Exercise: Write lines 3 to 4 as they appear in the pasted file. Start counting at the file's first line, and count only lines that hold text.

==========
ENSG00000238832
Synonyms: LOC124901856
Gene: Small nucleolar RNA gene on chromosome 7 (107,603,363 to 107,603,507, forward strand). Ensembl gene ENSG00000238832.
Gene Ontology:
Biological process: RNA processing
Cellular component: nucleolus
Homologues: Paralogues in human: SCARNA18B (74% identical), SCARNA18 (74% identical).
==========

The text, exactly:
Gene: Small nucleolar RNA gene on chromosome 7 (107,603,363 to 107,603,507, forward strand). Ensembl gene ENSG00000238832.
Gene Ontology: